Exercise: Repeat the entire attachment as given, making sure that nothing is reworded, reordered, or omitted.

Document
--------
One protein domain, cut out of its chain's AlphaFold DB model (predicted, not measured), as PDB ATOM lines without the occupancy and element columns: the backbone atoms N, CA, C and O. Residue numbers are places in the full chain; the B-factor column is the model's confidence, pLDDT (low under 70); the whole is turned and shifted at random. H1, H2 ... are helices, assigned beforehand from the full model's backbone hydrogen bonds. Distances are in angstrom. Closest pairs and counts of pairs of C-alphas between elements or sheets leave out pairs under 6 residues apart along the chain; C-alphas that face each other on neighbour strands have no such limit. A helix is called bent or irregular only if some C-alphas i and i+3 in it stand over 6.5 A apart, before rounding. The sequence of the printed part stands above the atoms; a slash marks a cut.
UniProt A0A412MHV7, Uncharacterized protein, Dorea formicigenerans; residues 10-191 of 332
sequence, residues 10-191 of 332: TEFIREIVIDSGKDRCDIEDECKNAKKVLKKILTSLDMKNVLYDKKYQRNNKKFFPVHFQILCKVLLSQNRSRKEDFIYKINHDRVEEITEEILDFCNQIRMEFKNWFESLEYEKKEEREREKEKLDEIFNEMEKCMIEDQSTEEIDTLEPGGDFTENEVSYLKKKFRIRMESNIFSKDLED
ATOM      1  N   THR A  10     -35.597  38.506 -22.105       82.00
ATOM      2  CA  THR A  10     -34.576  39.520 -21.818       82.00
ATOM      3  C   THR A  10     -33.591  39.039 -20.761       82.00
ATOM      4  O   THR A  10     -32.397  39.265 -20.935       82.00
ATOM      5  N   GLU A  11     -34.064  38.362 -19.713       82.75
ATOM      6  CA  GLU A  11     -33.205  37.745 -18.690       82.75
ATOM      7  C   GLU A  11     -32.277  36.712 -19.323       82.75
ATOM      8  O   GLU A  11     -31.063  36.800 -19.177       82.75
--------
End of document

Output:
One protein domain, cut out of its chain's AlphaFold DB model (predicted, not measured), as PDB ATOM lines without the occupancy and element columns: the backbone atoms N, CA, C and O. Residue numbers are places in the full chain; the B-factor column is the model's confidence, pLDDT (low under 70); the whole is turned and shifted at random. H1, H2 ... are helices, assigned beforehand from the full model's backbone hydrogen bonds. Distances are in angstrom. Closest pairs and counts of pairs of C-alphas between elements or sheets leave out pairs under 6 residues apart along the chain; C-alphas that face each other on neighbour strands have no such limit. A helix is called bent or irregular only if some C-alphas i and i+3 in it stand over 6.5 A apart, before rounding. The sequence of the printed part stands above the atoms; a slash marks a cut.
UniProt A0A412MHV7, Uncharacterized protein, Dorea formicigenerans; residues 10-191 of 332
sequence, residues 10-191 of 332: TEFIREIVIDSGKDRCDIEDECKNAKKVLKKILTSLDMKNVLYDKKYQRNNKKFFPVHFQILCKVLLSQNRSRKEDFIYKINHDRVEEITEEILDFCNQIRMEFKNWFESLEYEKKEEREREKEKLDEIFNEMEKCMIEDQSTEEIDTLEPGGDFTENEVSYLKKKFRIRMESNIFSKDLED
ATOM      1  N   THR A  10     -35.597  38.506 -22.105       82.00
ATOM      2  CA  THR A  10     -34.576  39.520 -21.818       82.00
ATOM      3  C   THR A  10     -33.591  39.039 -20.761       82.00
ATOM      4  O   THR A  10     -32.397  39.265 -20.935       82.00
ATOM      5  N   GLU A  11     -34.064  38.362 -19.713       82.75
ATOM      6  CA  GLU A  11     -33.205  37.745 -18.690       82.75
ATOM      7  C   GLU A  11     -32.277  36.712 -19.323       82.75
ATOM      8  O   GLU A  11     -31.063  36.800 -19.177       82.75